The mesophyll forms the ground layer of leaves that is located between the lower and upper epidermis on the leaves. The mesophyll is distinguished into palisade parenchyma as well as the spongy parenchyma of dicot leaves. Neither differentiation is observed for monocot leaf. The palisade parenchyma lies just below the epidermis’s upper layer and is comprised of cylindrical cells that are vertically extended in layers of one or more. The cells are arranged in a compact manner without intercellular gaps.
Palisade Parenchyma cells are home to more chloroplasts than those of the parenchyma spongy. The spongy parenchyma can be found beneath the palisade parenchyma, where the cells are formed in an irregular manner. They have less chloroplasts that the palisade cells.
Cells of parenchyma spongy are loosely laid out with numerous spaces, hence the name. The air spaces allow for the exchange of gas between cells. The spaces located near the stomata are known as sub-stomatal or respiratory cavities. The mesophyll in dicot leaves are not separated into spongy or palisade parenchyma. It is comprised of thin-walled and isodiametric cells. Cells are organized compactly with air spaces interspersed.
3. Vascular Bundles
The thickest layer of tissue found in leaves of plants is the vascular bundle that is found beneath mesophyll as well as along the veins of leaves. Each vascular bundle is different in size, and the bigger bundles are found regularly along the veins. Large vascular bundles include two sclerenchyma cell patches between them. The vascular bundles in the leaves form part of the system of vascularization in the plant that runs through various organs, covering the entire plant.
The vascular bundles of leaves show extremely divergent patterns in terms of size and location. In dicot leaves veins, they are in different sizes, forming an extremely branched network. The vascular bundles beneath these veins are, therefore, different. In monocot leaves the longitudinal veins are parallel to the leaf blade. They are joined transversally by tiny commissural veins. This creates less distinct vessels.
Vascular bundles can be described as joint as well as collateral and are closed and are protected by a sheath. The bundle sheath on dicot leaves can be described as parenchymatous however the sheaths of dicot leaves that are sclerenchymatous. The xylem tissue of the vascular bundle is located toward the epidermis’s upper surface and the phloem located in an epidermis lower. The xylem is comprised of vessels and parenchyma xylem. The xylem of monocot leaves can be divided into protoxylem and metaxylem. The phloem is composed of sive cells and companion cells and the phloem parenchyma.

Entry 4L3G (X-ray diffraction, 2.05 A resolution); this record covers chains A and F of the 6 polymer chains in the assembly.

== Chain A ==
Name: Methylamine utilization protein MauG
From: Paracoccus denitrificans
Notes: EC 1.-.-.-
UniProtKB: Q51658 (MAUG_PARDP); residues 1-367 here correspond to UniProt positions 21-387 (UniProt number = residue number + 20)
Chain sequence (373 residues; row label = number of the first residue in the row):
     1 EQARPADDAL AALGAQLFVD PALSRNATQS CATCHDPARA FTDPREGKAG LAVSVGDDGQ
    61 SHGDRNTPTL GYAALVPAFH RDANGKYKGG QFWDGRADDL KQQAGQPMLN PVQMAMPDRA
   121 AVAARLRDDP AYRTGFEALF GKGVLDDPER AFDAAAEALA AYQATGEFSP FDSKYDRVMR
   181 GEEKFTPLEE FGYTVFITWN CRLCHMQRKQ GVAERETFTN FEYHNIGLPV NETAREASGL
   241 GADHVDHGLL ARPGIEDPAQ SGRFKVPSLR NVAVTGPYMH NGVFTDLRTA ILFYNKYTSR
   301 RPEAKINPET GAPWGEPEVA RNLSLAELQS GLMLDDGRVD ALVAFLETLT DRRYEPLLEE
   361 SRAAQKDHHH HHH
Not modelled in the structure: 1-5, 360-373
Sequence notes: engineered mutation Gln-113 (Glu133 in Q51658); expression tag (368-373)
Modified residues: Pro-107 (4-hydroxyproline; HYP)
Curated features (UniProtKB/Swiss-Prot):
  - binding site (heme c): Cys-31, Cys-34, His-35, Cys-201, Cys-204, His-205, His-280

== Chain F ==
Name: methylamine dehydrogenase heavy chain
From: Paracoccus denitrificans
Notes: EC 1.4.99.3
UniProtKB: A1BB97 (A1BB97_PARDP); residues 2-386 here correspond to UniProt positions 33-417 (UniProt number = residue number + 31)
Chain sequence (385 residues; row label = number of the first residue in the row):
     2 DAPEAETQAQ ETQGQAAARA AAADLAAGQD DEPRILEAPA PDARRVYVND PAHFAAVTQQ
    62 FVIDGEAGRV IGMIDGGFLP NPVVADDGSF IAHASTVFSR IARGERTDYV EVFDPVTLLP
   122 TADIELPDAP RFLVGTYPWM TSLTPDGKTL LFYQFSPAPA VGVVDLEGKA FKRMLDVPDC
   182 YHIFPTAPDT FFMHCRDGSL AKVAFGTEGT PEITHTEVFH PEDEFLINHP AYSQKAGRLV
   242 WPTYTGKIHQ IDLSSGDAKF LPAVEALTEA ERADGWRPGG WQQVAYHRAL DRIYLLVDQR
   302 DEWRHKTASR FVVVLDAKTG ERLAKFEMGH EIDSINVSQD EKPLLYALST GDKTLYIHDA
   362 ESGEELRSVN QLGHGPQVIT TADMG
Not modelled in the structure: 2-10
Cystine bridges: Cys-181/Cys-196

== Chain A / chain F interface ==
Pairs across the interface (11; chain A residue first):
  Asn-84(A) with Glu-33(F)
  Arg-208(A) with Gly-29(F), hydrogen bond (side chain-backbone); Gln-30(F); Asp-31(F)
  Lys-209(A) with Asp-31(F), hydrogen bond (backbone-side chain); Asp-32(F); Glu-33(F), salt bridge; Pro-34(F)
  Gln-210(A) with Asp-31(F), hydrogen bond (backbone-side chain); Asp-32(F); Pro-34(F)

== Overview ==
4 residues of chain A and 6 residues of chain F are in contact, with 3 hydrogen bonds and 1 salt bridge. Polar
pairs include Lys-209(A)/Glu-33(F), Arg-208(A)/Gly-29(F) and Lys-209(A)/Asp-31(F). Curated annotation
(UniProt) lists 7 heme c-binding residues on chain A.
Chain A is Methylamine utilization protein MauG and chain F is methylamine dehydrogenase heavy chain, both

Functions of Monocot and Dicot Leaves
The roles of leaves are generally similar for monocot and dicot plants. The roles of leaves are contingent on the species of plant the environment they are in, as well as their age. Here are a few of the roles of dicot and monocot plants.
- The main purpose of leaves in green plants is the production of food via the photosynthesis process. The cells in the leaves contain chlorophyll as one-fifth of the cells in the mesophyll contain chlorophyll-containing chloroplasts. The wide, large leaf surface allows for the absorption of more of sunlight, which is vital to photosynthesis.
- The epidermis and the cuticle of the leaves block the loss of water during transpiration. This keeps plants from drying out.
- The leaves are composed of stomata that are essential for the flow of water out of the plant to the air through transpiration. This is necessary to pull water that contains mineral elements from soil through the roots.
- Alongside helping to transpire, stomata are associated with the movement of gases. Stomata absorb carbon dioxide out of the air and then give oxygen to photosynthesis.
- In certain plants, such as lettuce and cabbage the food produced by cells inside the leaves are stored within the leaves in various varieties.
Examples of Monocot Leaves
1. Maize leaves
Maize leaves are thought to be the most common monocot leaves with simple and well-organized structures. The typical maize plant has around 20 leaves which could exist in various phases of growth. A mature maize leaf measures approximately 70 cm long and 8cm wide. The maize leaf splits into 3 areas that are an upper blade, lower sheath, and an auricle. The cells of the leaf are directed and aligned in order to form parallel lines as well as an curvaceous shapes.